Introducing Invisalign Lite

Teeth and Occlusion

2.2.16 in General

We have been talking about the healthy human jaw. We know that the creator of this system had to account for an upright, reasoning, communicating, mammal using this jaw. Therefore, things like an open airway, ability to speak, and a way to begin digestion of nourishment became important. In other words, our jaws, muscles, and teeth and bone, need to allow us to breathe, speak and eat, without wearing out. That’s quite a daunting project for even the best engineer!

My last blog post, I talked about the muscles that move our jaws. These are known as the muscles of mastication because they enable us to “chew”.(another word for masticate). So, what would be the best way to design teeth, and house them in the jaw bone? And how do we correctly allow them to come together?

Typically humans have 32 teeth, 16 upper teeth opposing 16 lower teeth. These are arranged side by side on an arch form, and connect to the bone of the jaw by a sling of ligament around the roots of each tooth. This provides for a very rigid system of chewing tools that enables us to do the heavy work of chewing food. Yet, there is a built-in “shock absorber system, that allows forgiveness of position of each tooth, to minimize damage.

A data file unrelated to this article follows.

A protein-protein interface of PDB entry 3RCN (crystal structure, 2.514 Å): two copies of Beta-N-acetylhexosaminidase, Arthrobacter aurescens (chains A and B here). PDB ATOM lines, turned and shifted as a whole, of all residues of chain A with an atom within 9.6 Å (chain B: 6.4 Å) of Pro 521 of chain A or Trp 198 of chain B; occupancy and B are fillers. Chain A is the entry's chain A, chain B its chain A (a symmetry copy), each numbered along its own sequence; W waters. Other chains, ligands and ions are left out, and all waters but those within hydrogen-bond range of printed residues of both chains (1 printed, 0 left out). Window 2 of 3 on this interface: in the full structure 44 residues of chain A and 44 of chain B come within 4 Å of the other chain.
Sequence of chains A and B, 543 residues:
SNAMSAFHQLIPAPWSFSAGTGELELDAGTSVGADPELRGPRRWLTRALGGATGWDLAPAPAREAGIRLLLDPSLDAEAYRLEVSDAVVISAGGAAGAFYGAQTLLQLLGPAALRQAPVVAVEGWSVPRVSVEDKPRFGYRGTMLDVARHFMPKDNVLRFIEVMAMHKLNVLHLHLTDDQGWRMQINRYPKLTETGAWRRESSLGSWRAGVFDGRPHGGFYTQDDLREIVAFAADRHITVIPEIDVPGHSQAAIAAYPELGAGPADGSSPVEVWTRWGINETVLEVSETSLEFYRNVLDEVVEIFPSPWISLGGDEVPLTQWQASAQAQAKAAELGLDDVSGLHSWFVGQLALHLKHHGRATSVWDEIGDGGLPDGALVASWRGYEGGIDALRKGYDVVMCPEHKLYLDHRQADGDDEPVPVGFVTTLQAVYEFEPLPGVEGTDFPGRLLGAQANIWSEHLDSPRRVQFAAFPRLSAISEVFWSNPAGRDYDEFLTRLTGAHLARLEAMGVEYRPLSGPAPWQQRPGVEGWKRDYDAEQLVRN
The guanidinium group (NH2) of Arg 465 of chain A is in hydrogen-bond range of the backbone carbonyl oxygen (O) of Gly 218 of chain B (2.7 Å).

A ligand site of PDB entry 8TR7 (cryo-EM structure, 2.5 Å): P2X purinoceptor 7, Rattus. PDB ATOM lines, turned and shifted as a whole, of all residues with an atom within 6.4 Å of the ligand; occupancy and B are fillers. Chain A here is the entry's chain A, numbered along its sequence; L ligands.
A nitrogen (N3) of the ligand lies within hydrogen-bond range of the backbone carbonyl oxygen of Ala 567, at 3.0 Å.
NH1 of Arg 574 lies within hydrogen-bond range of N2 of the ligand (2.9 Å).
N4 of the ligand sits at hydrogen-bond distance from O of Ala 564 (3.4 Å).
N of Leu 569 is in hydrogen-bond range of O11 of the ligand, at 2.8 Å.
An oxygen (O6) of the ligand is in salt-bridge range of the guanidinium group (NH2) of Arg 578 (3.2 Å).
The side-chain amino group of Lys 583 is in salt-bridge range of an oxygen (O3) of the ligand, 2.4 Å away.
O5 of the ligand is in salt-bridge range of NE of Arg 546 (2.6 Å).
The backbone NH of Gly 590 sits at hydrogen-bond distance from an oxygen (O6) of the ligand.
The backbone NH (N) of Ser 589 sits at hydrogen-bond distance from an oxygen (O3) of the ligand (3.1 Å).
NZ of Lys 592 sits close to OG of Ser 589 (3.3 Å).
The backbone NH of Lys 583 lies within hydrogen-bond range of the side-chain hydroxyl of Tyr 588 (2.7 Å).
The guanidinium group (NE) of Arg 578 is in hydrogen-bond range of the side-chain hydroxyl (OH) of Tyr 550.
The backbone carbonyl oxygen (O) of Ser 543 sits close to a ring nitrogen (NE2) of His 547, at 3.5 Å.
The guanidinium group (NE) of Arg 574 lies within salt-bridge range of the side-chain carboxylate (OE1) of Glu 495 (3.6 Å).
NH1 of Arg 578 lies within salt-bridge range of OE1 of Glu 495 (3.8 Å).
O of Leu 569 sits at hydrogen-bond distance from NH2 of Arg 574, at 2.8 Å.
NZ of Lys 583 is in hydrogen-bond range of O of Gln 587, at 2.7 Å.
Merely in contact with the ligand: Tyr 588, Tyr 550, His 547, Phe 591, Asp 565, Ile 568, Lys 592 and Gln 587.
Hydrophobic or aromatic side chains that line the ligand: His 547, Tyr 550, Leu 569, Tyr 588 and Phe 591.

We know that the fulcrum of our jaws is the joint (furthest away from the food). Because the force to close the jaw (the muscles) is “in front” of the fulcrum, when we bite an apple, we are using a third –class lever to do so. The front teeth therefore receive the least force. So we can hinge on a healthy joint, and stop the closing movement when front lower teeth hit front upper teeth. If the back teeth are in a correct position, there should be no interference to this perfect harmony. One of my mentors says, “ we could place quail eggs in the back where the molars go, and closing the jaw would not break them.”
The ability to speak, smile, chew and breathe. What a perfect design! So why then do jaws “pop”, muscles ache, and teeth break? Ah, that’s for our next few discussions. Stay tuned in, and keep smiling. Dr. W.


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Pen Argyl, PA 18072

Gary Williams, DMD

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